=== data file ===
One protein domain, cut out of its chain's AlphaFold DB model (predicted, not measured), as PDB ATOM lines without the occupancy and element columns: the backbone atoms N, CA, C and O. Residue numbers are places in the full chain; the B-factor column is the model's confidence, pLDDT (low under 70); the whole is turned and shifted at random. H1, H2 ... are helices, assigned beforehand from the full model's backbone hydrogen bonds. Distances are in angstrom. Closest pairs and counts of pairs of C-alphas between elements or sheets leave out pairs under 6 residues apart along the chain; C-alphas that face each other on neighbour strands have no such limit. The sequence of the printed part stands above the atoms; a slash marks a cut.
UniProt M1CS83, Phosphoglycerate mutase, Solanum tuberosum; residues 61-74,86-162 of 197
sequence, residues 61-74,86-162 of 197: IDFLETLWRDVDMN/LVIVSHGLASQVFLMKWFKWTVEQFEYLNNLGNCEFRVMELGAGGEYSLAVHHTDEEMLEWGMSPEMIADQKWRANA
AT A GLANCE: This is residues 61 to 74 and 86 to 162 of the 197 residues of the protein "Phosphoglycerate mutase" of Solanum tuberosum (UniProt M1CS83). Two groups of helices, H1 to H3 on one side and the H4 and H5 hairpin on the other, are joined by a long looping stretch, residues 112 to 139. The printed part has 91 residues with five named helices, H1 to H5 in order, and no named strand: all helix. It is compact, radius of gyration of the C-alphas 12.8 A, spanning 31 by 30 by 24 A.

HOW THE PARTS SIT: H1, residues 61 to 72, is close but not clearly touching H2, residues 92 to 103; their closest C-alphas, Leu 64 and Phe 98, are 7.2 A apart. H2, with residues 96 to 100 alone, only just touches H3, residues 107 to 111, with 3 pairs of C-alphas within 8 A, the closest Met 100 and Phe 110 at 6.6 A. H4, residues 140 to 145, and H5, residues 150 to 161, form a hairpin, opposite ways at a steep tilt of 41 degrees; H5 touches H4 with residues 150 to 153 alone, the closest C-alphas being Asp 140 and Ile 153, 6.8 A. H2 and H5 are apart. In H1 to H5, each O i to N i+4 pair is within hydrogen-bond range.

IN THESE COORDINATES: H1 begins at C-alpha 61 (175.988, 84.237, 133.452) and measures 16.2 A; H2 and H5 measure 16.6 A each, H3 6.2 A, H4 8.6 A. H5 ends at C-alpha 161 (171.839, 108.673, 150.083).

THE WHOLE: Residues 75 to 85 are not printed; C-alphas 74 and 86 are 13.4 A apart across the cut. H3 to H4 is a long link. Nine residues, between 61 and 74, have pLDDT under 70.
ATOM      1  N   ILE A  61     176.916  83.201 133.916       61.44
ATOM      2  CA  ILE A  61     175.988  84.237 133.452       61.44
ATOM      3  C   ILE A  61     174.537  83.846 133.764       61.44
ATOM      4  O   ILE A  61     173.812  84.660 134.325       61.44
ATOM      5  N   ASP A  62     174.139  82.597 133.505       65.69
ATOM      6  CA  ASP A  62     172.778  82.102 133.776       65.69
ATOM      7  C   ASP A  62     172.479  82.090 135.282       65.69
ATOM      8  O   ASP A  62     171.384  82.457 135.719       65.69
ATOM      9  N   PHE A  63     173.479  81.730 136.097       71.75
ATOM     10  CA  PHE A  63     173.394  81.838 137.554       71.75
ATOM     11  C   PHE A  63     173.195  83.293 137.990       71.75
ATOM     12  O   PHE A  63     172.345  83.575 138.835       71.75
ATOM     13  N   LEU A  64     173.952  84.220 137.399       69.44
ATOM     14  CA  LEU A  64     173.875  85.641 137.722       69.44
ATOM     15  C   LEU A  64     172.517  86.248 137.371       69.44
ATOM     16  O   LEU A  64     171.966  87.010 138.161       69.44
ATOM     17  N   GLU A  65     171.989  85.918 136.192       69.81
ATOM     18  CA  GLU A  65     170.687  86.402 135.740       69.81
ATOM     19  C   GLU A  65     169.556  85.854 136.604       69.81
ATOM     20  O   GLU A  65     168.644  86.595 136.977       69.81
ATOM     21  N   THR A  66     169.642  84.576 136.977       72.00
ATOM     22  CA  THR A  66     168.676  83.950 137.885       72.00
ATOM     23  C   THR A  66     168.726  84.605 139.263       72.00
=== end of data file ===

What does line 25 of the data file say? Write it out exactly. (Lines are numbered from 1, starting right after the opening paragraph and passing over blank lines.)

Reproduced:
ATOM     19  C   GLU A  65     169.556  85.854 136.604       69.81